Rating: 3 stars
Headline: A pleasant read, produced by a couple with sound expertise and a skill for joint-authorship
When it comes to reviewing non-fiction I often find myself baffled by relationship guides. Conventional relationships are a joint venture, yet so many books present as one person (the author) stating advice to another person (a singular reader).
In Tina and Michael LeBlanc’s book, The Ten Habits of Happy Couples, the pair bring together their professional and personal experiences to create a guide that encourages ten habits to improve connectively between couples. Examples include prioritising relationships and intimacy, setting clear rules and boundaries, and building mutual respect. For each chapter, or “habit”, there contains a quick introductory questionnaire for readers, information on the habit, “our conversation” (where Tina and Michael share their experiences), and then hints and tips for applying this habit into conversation between couples and/or into daily life.
I like the premise of this book, with an inclusive approach that is less finger-pointing and more unified in style. On multiple occasions the authors highlight toxic tendencies and encourage readers to revaluate or walk away from relationships which show signs of harm. That said, this book does suffer in places from excessive copy. When I find myself quickly flicking through twenty four pages (plus the introduction) to get me to the first habit, I know something is amiss. The use of a number in any book title makes me more impatient in nature (a trait shared with many of my millennial peers, with no thanks to the infinite number of “top ten” lists on the internet). Some of this content could have been cut, merged or the title changed to avoid the glass-eye syndrome I feel into.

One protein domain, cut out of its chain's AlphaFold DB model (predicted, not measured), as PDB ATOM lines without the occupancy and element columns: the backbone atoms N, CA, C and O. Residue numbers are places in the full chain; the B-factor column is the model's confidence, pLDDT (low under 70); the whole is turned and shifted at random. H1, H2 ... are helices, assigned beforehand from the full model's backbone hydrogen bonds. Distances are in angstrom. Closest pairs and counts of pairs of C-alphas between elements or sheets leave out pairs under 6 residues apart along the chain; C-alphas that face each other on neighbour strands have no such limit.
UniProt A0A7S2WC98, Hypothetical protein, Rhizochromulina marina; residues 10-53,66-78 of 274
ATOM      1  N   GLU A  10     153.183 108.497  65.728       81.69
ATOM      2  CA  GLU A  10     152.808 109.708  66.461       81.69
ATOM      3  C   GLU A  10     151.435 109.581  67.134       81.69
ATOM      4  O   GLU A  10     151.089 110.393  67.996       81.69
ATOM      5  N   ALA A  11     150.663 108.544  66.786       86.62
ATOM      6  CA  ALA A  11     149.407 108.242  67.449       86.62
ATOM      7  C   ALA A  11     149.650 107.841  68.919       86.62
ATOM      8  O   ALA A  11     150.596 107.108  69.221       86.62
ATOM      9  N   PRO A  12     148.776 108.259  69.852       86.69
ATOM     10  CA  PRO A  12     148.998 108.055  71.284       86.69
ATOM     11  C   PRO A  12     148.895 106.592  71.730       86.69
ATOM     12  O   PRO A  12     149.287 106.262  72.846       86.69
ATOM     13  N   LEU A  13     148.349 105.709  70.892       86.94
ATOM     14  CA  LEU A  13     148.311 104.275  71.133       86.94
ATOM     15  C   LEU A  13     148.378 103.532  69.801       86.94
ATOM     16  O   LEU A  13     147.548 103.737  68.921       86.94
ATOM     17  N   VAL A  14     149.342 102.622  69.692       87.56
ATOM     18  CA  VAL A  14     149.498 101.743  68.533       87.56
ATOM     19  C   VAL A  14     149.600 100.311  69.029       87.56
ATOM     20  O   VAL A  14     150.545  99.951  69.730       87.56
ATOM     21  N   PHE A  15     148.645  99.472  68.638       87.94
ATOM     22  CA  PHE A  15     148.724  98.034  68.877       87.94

While I can see the intention behind the “our conversation” sections, the dialogue between Tina and Michael comes across as too staged for my liking and equally, I am not a fan of the habit numbers decreasing from ten to one. It placed a heightened significance on habit number one which I do not think was intentional.
When reviewing the sales of this book, a purchaser commented online that The Ten Habits of Happy Couples would make an excellent wedding gift. While I am not quite convinced that nuptial events are this title’s best market potential, I do see this as having a place in everyday life, for everyday couples. A pleasant read in places, produced by authors with sound expertise and a skill for joint-authorship. I look forward to seeing what they produce next.
Reedsy Discovery Review: AEB Reviews – “The 10 Habits of Happy Couples”
Purchase Link: “The 10 Habits of Happy Couples” by Tina and Michael LeBlanc (Amazon)
Author Website: Better Yourself 365